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Project Japan providers answer the call to lead relief efforts in Puerto Rico

UpdatedOct.13,2017.

It was around 11 p.m. on Sept. 27 when the plane carrying Dr. Julian Trivino, an emergency medicine physician at Florida Hospital Orlando, arrived in Puerto Rico.

One of the first things Trivino said he noticed as the plane made its approach was the vast darkness the enveloped the island, with the exception of a long line of lights about 2 to 3 miles long.

"The line of lights was actually cars waiting at gas stations to fill up on gas," Trivino said.

Trivino recently returned to Florida after spending two weeks providing medical relief along with a team of five of his fellow emergency physicians. Around 30 of the hospital's clinicians have either visited or are currently in Puerto Rico or the Virgin Islands as part of a humanitarian relief effort that has carried on since two hurricanes severely damaged much of the region's health infrastructure in late September.

Immediate attention remain focused on providing emergency medical care to residents and getting Puerto Rico's 69 hospitals fully operational. Just 25 were connected to the electrical power grid as of Oct. 10, according to updates provided on the of the Puerto Rico governor's office.

Approximately 40% of residents remain without access to drinking water, according to the Federal Emergency Management Agency, with the death toll at 43 as of Tuesday.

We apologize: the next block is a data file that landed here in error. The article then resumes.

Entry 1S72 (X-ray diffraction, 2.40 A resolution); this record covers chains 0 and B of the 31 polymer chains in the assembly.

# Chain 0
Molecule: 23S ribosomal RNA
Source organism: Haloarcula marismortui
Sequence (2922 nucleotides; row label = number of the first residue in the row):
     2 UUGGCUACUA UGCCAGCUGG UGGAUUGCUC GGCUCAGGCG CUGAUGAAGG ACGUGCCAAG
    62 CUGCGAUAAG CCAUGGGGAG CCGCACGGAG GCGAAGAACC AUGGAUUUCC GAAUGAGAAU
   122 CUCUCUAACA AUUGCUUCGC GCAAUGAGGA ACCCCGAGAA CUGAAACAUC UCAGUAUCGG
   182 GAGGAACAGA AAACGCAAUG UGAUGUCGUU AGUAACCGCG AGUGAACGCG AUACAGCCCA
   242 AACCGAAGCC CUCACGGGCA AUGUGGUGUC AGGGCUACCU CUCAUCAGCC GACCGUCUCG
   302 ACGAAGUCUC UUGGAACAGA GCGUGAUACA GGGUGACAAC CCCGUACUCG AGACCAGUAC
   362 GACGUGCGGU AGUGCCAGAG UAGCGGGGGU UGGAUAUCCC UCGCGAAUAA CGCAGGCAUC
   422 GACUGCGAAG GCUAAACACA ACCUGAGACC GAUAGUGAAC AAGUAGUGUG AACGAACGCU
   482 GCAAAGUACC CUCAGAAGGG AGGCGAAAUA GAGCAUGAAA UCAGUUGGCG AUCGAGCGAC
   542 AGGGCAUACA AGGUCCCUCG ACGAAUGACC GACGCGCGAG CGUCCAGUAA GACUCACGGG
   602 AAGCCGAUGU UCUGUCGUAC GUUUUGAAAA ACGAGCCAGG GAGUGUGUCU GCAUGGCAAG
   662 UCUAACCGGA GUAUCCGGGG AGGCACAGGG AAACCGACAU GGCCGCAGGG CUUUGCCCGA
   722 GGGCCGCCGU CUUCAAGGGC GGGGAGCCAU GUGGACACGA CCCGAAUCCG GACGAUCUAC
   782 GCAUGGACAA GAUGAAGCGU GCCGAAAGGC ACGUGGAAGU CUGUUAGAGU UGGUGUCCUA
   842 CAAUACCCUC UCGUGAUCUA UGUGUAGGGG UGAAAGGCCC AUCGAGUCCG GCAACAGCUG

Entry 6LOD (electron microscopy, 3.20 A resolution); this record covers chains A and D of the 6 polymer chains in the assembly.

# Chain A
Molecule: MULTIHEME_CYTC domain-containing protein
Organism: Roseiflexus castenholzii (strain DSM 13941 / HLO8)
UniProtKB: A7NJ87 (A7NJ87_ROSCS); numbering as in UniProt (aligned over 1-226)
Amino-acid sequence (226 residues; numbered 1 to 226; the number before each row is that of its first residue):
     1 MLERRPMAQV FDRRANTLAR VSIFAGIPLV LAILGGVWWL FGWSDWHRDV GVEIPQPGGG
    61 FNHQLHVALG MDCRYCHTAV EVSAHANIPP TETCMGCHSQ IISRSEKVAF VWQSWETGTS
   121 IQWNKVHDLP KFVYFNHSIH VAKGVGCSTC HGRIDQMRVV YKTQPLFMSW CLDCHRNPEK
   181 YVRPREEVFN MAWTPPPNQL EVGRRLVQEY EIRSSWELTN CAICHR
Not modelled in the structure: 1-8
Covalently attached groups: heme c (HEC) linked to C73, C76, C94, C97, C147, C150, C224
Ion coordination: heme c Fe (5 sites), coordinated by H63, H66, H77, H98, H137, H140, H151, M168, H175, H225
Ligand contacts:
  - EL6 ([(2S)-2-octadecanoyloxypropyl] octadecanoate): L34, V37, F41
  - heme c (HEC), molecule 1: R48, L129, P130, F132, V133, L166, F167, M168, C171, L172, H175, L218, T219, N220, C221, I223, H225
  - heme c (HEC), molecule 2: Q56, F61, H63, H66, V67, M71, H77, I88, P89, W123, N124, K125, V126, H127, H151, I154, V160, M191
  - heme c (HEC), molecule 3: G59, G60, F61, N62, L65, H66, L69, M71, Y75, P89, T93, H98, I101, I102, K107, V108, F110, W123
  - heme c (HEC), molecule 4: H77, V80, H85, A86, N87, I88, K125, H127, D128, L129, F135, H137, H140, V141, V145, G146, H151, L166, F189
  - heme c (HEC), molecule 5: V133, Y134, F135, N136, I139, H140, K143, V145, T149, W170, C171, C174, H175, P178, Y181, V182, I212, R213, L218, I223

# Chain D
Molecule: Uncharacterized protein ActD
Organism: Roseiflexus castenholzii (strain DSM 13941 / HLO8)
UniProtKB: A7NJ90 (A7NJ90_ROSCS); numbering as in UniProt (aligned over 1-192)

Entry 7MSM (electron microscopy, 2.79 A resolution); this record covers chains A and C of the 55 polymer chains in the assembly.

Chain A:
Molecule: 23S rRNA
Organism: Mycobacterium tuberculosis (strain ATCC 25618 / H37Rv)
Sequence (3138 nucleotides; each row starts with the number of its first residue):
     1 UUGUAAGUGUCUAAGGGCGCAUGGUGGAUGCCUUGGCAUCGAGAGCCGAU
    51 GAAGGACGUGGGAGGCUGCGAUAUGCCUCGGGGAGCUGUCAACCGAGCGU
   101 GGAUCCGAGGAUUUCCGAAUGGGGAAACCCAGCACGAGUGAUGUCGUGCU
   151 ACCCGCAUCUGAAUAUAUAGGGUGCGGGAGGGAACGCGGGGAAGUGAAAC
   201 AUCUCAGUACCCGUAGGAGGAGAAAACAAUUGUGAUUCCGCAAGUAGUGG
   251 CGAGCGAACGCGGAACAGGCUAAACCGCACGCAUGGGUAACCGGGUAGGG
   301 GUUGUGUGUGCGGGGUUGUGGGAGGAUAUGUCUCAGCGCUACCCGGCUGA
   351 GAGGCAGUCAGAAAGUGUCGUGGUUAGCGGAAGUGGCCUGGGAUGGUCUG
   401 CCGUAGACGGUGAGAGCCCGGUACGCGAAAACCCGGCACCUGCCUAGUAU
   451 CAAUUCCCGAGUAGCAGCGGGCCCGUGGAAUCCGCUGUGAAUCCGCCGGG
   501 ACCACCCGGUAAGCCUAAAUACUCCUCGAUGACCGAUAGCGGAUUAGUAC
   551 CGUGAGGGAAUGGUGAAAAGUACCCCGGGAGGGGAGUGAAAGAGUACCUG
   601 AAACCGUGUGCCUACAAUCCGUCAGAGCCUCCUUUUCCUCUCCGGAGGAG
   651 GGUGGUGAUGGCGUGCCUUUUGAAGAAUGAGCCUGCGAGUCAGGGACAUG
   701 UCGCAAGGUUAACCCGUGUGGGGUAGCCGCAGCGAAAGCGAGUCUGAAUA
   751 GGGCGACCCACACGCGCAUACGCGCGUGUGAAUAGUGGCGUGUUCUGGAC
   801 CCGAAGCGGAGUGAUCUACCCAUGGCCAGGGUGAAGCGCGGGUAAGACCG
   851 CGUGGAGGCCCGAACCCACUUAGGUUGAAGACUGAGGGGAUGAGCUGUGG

The aftermath of Hurricane Maria on a street in the town of Manati, Puerto Rico. The aftermath of Hurricane Maria on a street in the town of Manati, Puerto Rico.
Many have criticized the federal government for being slow in its response to Puerto Rico compared to its efforts in Texas after Hurricane Harvey or Florida after Hurricane Irma. The immediacy of the need for relief has prompted healthcare providers to take a lead role in providing support.

Kaiser Permanente last month announced it was contributing $1 million to the Centers for Disease Control and Prevention Foundation to assist in its public health efforts on the island.

Along with Florida Hospital, providers based in New York have been among the leaders in the relief effort. New York City has the largest Puerto Rican population in the mainland U.S.

"The bond between New York and Puerto Rico has been long and strong," said Kenneth Raske, president of the Greater New York Hospital Association. The group has raised $5 million in donations toward funding its relief efforts.

In addition, GNYHA has led a series of medical supply missions over the past two weeks that have resulted in the direct delivery of thousands of medical and non-medical supplies to several hospitals on the island.


Dr. Julian Trivino (center) arranges supplies he helped to deliver to a hospital in Puerto Rico. Dr. Julian Trivino (center) arranges supplies he helped to deliver to a hospital in Puerto Rico.
The organization, with the help of the not-for-profit humanitarian aid group Afya Foundation, has delivered more than 29,000 pounds of supplies over the course of 10 missions with the use of personal aircraft loaned to them by wealthy private citizens.

The experience of performing disaster relief during Hurricane Sandy in 2012 helped to make the organization more nimble in its response to aiding Puerto Rico, said Lee Perlman, president of GNYHA Ventures, the association's business arm. Perlman said assembling each shipment and delivering it to the island takes 24 to 48 hours.